In a world of anonymity, courtesy of all the social media channels we have, it’s increasingly easier to develop a ‘sub-persona’ (digital persona) of the real ‘you’. Social media engagement has given everyone a voice for their opinions – the good, the bad and the ugly! There’s nothing inherently wrong with engagement. It’s actually very good. How we engage is the issue.
To add value and credibility to opinions, don’t you need to stand by them? In order to stand by them, you need to ‘own it’ and not hide behind a social media digital persona that is not reflective of who you truly are.
I am sure I am not the only one who has cringed at a response to a comment or has been appalled at the lack of respect shown for differences of opinion. Social media has already evolved into a viable channel and information stream. This will continue as it enters its next phase of maturity. We are all part of a global community comprising of a mishmash of cultures and societal differences. It has become increasingly important for each one of us to implement a code of conduct for our social media engagement. This begs the question: What would that social media engagement code of conduct consist of? I am reminded of the social rules my mom taught me growing up – with a slightly digital twist!
Here are a few ‘Mom’ social media engagement takeaways:
Be helpful. The social media channel has allowed all of us to be part of a larger community – a global community. There are no borders or boundaries. As such, we have opened ourselves to different people’s perspectives and experiences. If someone needs help from LinkedIn, a Group Post or Facebook and you can offer expertise, an opinion or an alternate point of view, do it – not to sell, but to assist. Pay it forward. Like everything else in life, it’ll come back to you!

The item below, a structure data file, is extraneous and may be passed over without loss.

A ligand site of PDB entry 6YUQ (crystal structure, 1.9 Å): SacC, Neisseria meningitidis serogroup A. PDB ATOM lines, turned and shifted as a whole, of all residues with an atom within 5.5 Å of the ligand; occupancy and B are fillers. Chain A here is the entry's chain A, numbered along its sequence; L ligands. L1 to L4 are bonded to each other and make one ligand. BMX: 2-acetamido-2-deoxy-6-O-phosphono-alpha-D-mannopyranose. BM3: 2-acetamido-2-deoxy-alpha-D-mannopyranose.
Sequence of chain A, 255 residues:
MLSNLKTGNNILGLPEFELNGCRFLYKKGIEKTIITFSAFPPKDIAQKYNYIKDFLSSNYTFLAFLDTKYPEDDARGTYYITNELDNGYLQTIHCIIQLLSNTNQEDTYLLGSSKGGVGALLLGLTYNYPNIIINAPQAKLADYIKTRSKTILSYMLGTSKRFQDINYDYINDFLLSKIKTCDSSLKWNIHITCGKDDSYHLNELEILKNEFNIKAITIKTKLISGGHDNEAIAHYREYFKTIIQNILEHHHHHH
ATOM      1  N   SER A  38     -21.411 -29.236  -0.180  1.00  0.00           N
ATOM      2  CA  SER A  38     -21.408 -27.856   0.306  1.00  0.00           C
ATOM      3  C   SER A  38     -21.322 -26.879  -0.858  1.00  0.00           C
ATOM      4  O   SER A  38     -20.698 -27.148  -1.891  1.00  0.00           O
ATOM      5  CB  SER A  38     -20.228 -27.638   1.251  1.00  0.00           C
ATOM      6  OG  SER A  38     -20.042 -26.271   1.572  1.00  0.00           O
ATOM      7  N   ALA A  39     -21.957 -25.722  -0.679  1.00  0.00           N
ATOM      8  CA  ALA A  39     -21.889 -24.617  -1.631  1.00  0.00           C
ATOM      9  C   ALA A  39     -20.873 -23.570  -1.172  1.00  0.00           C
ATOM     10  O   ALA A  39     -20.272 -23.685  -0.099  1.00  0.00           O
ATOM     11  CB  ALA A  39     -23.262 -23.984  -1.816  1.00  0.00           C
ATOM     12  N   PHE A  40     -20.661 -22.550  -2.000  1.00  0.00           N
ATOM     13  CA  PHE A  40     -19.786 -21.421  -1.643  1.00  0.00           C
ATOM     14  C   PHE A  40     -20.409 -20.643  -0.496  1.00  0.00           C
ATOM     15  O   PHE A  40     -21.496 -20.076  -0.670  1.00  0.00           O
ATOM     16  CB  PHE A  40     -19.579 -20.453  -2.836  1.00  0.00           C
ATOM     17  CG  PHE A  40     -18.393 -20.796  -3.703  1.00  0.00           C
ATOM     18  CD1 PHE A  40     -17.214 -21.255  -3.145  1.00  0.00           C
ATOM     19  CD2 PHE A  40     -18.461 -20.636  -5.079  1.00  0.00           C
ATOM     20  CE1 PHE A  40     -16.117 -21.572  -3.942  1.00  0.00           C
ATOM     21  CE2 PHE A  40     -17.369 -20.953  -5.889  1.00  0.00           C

If you don’t have anything nice say… The last part of this rule of social engagement is ’don’t say anything at all’. But in the digital space, if you’re not saying something nice, at least be positive and constructive in how you say it. Or go back to Mom’s rule and don’t say anything at all – just click away!
The only thing you can control is your own behaviour. Not everyone is going to like you, want to be your friend or even have the same values as you. That’s true no matter what space you engage in. Understand this and respond to negativity with kindness. If you can’t do that, then disengage. There’s no need to add undue stress to your life. You are not going to change anyone. You have choices, exercise them.
Be mindful. Think about the subjects you discuss and how you discuss them. The immediacy of social media makes it easy to jump right in and text/post/comment the first thing that pops into your head. Although, it’s not conducive or good conduct to just blurt out whatever you have on your mind.
A Social media engagement code of conduct is important for governing how we interact on a digital personal or digital business level. It’s important to gain control of your access and how you are being perceived. Mom’s rules of social conduct for face-to-face interactions really makes senses for social media engagement conduct as well. What do you think?